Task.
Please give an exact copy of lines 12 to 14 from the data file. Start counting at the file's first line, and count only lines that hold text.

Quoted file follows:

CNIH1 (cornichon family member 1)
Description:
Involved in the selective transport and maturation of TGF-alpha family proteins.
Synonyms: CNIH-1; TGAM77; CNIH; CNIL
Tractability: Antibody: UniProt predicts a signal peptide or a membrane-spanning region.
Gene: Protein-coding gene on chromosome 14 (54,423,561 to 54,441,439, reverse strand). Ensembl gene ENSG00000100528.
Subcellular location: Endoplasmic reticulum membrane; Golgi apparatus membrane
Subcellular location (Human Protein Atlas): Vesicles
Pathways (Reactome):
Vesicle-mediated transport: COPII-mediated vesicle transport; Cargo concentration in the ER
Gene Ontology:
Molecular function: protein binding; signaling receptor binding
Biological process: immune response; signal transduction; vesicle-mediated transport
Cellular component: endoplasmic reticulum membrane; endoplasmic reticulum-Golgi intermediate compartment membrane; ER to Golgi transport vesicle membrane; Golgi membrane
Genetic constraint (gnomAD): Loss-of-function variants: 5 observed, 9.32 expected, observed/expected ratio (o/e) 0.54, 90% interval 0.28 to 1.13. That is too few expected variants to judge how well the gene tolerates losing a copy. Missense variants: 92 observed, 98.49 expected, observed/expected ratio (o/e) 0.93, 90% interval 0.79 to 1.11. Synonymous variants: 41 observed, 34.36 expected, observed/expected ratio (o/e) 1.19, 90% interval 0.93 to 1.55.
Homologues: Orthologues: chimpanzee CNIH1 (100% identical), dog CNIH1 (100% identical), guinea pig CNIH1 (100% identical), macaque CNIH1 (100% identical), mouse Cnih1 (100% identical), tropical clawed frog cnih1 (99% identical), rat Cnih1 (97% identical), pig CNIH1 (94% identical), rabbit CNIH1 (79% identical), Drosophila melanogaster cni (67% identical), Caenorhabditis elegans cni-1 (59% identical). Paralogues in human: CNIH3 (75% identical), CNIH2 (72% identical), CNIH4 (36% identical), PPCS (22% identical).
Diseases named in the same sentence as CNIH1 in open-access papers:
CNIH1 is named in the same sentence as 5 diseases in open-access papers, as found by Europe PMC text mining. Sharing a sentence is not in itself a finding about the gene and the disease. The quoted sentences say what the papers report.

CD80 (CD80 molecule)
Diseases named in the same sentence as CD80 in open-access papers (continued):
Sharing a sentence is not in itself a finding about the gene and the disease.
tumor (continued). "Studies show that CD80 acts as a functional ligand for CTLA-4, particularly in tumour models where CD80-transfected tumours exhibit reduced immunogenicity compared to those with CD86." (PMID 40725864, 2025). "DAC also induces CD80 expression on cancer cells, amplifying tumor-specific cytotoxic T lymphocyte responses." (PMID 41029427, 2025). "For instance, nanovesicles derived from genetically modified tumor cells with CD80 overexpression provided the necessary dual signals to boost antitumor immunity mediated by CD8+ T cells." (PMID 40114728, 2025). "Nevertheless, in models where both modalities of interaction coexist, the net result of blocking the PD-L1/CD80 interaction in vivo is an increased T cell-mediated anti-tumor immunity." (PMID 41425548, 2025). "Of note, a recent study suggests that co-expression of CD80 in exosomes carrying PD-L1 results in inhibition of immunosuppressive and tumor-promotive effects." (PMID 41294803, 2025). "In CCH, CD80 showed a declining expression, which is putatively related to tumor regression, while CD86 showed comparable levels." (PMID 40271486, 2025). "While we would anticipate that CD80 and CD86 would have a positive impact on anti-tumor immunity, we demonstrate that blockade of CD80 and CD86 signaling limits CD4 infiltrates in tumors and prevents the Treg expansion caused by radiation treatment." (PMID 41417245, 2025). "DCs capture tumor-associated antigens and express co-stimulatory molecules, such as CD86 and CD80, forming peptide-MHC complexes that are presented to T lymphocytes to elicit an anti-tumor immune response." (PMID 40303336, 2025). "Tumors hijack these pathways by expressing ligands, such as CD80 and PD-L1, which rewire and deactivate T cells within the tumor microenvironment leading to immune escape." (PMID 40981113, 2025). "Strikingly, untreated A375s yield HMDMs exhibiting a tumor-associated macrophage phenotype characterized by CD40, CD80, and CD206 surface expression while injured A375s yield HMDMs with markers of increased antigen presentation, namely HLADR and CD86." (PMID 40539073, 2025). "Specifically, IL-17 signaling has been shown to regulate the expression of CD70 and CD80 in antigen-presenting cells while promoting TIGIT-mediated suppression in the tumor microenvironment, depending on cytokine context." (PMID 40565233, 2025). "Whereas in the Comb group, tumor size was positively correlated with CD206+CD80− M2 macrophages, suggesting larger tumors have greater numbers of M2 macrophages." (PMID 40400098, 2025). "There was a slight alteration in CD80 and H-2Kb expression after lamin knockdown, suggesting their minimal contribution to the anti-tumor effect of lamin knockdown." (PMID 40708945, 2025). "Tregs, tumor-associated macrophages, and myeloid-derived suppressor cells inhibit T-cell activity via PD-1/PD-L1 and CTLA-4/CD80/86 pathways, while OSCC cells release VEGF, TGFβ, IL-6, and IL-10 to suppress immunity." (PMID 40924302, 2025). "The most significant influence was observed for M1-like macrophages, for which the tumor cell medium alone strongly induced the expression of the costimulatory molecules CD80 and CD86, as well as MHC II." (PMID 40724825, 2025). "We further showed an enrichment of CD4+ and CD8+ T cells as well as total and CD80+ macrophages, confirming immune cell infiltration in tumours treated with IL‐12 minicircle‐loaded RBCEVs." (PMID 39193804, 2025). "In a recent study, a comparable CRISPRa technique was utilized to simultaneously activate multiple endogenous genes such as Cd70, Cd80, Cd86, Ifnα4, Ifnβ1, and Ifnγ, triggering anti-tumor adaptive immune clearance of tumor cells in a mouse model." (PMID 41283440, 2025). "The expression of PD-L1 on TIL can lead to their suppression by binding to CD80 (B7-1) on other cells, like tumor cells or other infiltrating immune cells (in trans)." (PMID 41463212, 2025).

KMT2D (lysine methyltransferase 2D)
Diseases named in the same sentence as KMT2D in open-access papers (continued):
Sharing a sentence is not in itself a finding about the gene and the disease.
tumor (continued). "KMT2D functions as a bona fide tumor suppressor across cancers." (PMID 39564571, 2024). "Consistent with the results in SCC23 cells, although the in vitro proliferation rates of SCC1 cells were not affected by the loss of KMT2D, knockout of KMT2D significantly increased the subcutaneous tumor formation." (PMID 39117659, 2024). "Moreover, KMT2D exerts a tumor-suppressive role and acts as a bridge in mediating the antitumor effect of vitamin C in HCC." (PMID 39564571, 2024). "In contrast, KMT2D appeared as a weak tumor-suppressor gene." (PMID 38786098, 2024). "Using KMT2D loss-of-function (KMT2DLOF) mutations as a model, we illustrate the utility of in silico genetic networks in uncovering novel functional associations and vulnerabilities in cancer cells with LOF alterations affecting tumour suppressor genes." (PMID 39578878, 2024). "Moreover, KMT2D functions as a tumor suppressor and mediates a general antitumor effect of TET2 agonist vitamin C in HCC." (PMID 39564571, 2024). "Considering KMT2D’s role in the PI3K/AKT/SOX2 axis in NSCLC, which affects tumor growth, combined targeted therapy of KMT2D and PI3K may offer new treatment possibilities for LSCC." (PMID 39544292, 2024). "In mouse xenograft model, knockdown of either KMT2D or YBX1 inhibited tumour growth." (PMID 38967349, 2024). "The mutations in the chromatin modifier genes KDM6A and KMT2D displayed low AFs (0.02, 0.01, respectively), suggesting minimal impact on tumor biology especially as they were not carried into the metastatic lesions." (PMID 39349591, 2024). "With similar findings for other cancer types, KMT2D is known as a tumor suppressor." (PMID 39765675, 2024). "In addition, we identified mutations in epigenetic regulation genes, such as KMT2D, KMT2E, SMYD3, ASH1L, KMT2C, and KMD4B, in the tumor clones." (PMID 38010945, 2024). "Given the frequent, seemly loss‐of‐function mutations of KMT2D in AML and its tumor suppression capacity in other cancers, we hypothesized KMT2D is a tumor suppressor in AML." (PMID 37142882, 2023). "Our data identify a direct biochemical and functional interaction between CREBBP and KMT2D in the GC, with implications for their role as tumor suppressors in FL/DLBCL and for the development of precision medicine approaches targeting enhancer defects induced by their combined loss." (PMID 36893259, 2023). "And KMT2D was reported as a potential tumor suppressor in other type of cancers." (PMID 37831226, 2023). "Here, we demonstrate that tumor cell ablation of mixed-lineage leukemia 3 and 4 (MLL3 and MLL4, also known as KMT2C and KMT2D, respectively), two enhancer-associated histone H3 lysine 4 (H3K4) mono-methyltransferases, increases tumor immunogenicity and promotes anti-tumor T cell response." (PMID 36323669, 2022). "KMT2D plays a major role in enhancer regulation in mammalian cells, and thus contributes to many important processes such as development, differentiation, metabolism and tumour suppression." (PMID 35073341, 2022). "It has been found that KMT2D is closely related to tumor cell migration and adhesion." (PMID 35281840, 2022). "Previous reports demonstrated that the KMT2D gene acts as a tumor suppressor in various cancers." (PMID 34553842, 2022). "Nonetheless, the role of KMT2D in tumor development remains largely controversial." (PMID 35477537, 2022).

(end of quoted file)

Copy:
Molecular function: protein binding; signaling receptor binding
Biological process: immune response; signal transduction; vesicle-mediated transport
Cellular component: endoplasmic reticulum membrane; endoplasmic reticulum-Golgi intermediate compartment membrane; ER to Golgi transport vesicle membrane; Golgi membrane